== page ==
A review recently published in The Journal of Clinical Endocrinology & Metabolism looks at how genome-wide association studies (GWASs) have impacted the medical community’s understanding of the underlying biology of human growth.
The paper, by Michael H. Guo, of the Broad Institute of MIT and Harvard in Cambridge, Mass., et al., summarizes key findings of GWASs for height and growth-related traits, since height is heritable and the genetic basis for height is of great interest to the medical field. “Understanding the genetic architecture of height—the number of genetic variants that contribute to variation in height, their frequencies in the population, and the magnitude of each genetic variant’s effect (i.e., effect sizes)—can teach us lessons about how to study the genetic underpinnings of other complex genetic traits and disease,” the authors write.
“Moreover,” they continue, “understanding the genetics of height can illuminate the underlying biology of human growth and provide insight into disorders of growth, such as short stature.”
The researchers examined GWASs related to height using PubMed and the GWAS catalog and found that these studies show that height is highly polygenic, with many thousands of genetic variants contributing to height. These studies have also uncovered previously underappreciated genetic pathways that may explain growth and height. “These height-associated regions of the genome are enriched for genes in known biological pathways involved in growth, such as fibroblast growth factor signaling, as well as for genes expressed in relevant tissues, such as the growth plate,” the authors write.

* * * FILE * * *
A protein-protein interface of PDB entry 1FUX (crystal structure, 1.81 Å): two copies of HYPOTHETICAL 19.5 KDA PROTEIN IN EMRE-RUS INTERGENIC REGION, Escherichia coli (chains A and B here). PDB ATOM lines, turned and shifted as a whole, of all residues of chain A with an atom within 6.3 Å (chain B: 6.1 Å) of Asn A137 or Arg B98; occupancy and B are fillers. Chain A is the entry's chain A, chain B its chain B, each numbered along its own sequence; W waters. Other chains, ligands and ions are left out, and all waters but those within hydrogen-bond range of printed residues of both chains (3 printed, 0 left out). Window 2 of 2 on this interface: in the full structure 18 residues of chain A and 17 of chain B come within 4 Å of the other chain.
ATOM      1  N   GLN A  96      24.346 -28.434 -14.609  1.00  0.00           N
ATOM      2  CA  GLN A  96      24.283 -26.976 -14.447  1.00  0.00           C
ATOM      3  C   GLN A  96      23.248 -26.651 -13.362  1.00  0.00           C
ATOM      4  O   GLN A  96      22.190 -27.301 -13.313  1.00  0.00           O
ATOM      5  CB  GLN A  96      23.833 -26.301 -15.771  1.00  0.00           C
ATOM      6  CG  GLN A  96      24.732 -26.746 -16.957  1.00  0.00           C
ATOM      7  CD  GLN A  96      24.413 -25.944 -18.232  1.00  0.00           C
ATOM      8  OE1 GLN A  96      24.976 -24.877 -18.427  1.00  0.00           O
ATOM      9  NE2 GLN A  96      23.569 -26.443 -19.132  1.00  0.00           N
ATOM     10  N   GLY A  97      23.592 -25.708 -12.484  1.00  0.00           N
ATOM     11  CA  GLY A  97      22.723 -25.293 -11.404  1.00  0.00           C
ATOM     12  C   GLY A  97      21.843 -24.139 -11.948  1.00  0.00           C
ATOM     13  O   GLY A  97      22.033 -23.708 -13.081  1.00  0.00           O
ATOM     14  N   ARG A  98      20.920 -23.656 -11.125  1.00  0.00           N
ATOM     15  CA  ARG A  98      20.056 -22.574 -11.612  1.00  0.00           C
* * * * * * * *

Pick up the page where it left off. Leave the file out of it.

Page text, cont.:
They go on to write that these GWASs can provide further insight into Mendelian growth disorders and skeletal dysplasia, since the genes implicated in GWASs are the same genes that are the genetic causes of these disorders. “An important but more distant clinical application of GWAS findings is the discovery of new therapeutics for growth disorders,” the authors write. “GWASs for height have clearly identified genes, tissues, and pathways that influence growth. Many of these genes might serve as prime therapeutic targets.”
The review covers a lot of ground and ends with some perspectives for the future, further uses for these GWASs, including looking at how emerging technologies like CRISPR might help scientists translate GWASs findings into novel insights about human growth. “These insights into the biology of growth could play an important role in the translation of genetic findings into therapies for disorders of growth,” the authors write.